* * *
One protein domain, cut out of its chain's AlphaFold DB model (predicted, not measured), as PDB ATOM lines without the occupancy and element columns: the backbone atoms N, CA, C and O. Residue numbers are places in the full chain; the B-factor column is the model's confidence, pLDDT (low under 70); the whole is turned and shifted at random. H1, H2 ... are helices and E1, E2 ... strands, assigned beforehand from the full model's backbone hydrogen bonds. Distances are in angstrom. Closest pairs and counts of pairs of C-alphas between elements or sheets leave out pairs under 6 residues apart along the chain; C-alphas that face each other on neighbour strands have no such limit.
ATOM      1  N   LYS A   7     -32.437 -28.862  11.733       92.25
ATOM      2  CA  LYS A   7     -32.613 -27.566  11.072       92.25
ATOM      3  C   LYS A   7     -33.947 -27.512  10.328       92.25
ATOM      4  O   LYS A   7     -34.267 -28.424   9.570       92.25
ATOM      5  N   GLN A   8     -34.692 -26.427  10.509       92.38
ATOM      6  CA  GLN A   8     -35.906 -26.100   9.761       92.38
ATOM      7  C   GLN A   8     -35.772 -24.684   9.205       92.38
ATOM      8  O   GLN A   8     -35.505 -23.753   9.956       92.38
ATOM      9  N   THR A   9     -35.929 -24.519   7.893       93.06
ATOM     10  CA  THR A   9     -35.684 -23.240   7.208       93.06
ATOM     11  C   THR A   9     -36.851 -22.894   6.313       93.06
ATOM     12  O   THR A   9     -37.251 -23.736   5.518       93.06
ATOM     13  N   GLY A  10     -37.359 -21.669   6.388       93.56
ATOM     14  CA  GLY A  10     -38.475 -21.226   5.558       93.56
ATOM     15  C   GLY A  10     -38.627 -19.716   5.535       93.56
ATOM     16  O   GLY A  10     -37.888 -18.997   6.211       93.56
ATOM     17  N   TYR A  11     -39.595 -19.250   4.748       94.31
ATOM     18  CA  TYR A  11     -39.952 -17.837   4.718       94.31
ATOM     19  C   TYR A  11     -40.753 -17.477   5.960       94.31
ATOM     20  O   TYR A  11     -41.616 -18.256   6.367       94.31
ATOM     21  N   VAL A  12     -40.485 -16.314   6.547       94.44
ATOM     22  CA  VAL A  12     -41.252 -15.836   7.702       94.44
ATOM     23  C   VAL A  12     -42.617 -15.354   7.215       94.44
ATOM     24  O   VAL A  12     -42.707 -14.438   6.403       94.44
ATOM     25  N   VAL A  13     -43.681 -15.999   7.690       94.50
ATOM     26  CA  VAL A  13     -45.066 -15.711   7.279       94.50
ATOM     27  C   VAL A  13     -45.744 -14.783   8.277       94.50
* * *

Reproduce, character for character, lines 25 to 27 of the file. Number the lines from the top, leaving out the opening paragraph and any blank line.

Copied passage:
ATOM     25  N   VAL A  13     -43.681 -15.999   7.690       94.50
ATOM     26  CA  VAL A  13     -45.066 -15.711   7.279       94.50
ATOM     27  C   VAL A  13     -45.744 -14.783   8.277       94.50